What Cirque du Soleil did for the circus, "Blast!" tries to do for that venerable, unsung form of all-American entertainment--the halftime show.
You know, marching bands blaring brass renditions of songs from "The Phantom of Opera" or "Jekyll & Hyde." Choreography that is more athletic than artistic, usually accompanied by the waving of large flags. Something to watch while the opposing teams are getting pep talks in the locker rooms.
Yet "Blast!" is unlike your usual halftime diversion. The show has higher, arty aspirations that make for a weird mixture of apple-pie enthusiasm and unintentional camp. After touring the hinterlands, "Blast!" has hit New York, showcased not in a stadium but in the Broadway Theatre, one of city's biggest legit playhouses.
The show wants to integrate theatrical values--lavish settings, costumes, lighting--with the more traditional aspects of a precision, drum-and-bugle corps extravaganza.
The large cast, nearly 60 in all, performs splendidly, with robust good cheer and astonishing agility. (Have you ever tried to ride a unicycle and play a band instrument at the same time?)
What works best among its 16 production numbers are the more lighthearted moments which show off the performers' virtuosity. That old sure-fire chestnut, Ravel's "Bolero," opens "Blast!" as the cast, playing everything from trumpets to tubas to trombones to a slew of drums, slowly assembles on stage.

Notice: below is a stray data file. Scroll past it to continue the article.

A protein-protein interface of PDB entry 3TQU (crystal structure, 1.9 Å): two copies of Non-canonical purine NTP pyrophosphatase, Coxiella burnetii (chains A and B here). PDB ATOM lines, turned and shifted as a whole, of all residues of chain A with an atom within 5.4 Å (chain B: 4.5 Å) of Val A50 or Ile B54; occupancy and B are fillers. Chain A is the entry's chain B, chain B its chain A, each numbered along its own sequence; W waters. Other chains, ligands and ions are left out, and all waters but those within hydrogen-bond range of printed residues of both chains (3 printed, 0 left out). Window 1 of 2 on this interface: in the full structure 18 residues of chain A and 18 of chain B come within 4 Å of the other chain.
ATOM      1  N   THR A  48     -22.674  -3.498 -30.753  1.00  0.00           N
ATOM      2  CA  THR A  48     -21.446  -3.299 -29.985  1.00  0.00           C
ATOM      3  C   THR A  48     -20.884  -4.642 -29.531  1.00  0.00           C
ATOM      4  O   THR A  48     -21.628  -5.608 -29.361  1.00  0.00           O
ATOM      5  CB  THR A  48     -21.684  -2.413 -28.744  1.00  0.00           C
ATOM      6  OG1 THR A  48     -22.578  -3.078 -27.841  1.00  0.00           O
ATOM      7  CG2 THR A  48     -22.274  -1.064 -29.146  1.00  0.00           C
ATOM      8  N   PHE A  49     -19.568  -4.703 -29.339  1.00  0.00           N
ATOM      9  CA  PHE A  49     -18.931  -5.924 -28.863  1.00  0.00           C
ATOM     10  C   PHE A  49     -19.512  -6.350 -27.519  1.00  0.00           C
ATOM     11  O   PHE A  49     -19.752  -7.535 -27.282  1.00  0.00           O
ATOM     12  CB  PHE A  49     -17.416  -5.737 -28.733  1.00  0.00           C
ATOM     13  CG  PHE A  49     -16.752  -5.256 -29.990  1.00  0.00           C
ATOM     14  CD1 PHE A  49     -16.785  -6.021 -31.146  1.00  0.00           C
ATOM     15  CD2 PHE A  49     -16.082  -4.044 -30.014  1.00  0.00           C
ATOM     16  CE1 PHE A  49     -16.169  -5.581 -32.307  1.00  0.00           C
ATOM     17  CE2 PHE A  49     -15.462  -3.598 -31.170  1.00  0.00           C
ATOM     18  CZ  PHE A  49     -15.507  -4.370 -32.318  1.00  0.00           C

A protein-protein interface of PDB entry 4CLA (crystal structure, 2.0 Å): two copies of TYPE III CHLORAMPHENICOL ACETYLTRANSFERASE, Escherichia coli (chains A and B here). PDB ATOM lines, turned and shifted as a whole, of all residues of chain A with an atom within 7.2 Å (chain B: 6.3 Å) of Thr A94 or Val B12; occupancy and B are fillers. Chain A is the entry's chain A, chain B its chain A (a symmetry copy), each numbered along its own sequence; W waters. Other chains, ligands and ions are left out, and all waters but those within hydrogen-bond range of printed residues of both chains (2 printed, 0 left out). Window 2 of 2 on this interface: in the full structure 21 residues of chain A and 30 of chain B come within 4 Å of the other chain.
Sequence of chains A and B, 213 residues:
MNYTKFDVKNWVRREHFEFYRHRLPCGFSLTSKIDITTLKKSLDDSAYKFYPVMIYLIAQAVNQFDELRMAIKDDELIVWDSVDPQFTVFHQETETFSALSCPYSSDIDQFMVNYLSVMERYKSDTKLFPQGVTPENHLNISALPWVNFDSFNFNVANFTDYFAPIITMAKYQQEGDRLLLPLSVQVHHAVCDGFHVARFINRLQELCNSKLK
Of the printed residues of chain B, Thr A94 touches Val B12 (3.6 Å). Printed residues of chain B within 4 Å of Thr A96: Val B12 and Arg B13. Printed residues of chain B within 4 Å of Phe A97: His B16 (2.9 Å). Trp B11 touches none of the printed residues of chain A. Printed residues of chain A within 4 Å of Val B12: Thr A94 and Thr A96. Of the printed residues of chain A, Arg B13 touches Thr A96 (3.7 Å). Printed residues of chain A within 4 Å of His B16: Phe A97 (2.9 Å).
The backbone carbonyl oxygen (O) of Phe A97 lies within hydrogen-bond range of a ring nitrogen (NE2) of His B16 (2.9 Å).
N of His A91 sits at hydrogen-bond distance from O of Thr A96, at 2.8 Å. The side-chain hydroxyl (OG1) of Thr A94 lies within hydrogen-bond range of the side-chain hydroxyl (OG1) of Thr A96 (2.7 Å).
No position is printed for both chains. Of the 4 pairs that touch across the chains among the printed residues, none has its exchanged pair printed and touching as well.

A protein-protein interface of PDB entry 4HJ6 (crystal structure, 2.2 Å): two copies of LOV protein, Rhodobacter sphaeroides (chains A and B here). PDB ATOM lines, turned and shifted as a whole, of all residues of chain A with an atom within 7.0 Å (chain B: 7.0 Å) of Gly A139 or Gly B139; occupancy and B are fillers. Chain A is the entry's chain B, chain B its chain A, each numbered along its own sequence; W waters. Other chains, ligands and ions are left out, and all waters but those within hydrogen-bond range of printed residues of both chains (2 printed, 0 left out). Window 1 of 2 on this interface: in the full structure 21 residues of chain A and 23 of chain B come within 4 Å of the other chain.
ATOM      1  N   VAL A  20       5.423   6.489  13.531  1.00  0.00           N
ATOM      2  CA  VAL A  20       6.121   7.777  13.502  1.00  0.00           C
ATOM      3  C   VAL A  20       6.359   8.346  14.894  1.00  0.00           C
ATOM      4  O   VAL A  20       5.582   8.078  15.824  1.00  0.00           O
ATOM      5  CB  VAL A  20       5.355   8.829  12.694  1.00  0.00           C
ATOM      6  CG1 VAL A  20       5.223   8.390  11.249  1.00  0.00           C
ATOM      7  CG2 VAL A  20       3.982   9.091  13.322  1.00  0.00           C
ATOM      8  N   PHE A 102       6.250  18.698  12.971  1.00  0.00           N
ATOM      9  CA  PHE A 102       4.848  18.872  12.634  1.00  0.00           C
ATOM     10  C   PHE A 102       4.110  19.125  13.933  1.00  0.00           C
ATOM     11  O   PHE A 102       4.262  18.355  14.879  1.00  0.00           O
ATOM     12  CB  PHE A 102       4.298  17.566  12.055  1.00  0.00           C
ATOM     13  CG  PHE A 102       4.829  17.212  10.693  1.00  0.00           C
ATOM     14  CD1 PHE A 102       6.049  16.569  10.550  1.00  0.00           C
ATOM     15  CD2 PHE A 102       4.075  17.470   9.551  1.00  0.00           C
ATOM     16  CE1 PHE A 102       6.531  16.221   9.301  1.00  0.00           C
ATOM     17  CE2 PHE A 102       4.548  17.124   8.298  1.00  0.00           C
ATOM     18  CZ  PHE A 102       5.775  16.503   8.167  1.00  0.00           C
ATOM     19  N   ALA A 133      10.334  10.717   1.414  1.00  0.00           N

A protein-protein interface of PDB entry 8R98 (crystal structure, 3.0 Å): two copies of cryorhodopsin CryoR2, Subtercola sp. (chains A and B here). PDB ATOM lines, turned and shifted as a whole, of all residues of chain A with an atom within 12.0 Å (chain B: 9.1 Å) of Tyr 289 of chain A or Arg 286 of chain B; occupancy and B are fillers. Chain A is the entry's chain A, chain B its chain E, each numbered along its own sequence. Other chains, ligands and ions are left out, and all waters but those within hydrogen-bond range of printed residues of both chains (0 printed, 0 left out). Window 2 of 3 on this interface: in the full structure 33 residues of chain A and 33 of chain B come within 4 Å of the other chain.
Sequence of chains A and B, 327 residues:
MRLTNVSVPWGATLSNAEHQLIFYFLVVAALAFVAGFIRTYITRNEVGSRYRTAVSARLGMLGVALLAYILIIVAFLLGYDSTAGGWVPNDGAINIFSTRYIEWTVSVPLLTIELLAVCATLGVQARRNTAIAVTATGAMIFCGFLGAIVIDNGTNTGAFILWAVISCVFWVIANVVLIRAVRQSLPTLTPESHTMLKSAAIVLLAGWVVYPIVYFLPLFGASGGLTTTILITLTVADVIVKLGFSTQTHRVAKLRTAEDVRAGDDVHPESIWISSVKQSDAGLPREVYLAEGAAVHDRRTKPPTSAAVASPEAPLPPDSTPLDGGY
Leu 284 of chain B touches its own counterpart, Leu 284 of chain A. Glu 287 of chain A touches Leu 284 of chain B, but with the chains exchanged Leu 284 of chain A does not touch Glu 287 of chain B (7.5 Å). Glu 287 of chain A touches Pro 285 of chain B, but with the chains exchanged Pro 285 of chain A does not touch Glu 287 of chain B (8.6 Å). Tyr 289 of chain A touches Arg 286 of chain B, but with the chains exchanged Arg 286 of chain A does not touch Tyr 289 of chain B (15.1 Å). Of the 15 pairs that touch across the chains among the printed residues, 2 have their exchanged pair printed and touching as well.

Hokey, of course, but effective in a stirring, pulse-racing way.
More problematic are the evening's serious intentions, scuttled by pedestrian choreography. The dancing, devised by Jim Moore, George Pinney and John Vanderkolff, involves a lot of posing, often with brightly colored flags. Its self-importance can induce fits of giggles.
The music ranges from American classical heavyweights such as Aaron Copland and Samuel Barber to nondescript New Age melodies.
"Blast!" grew out of director James Mason's involvement with Star of Indiana, a drum and bugle corps he started in the 1980s. At the end of the evening, the cast greets audience members as they exit the theater. They are personable, friendly folk. Their accomplishments are considerable, even if the show they're in falls short of a full-fledged joyful noise.
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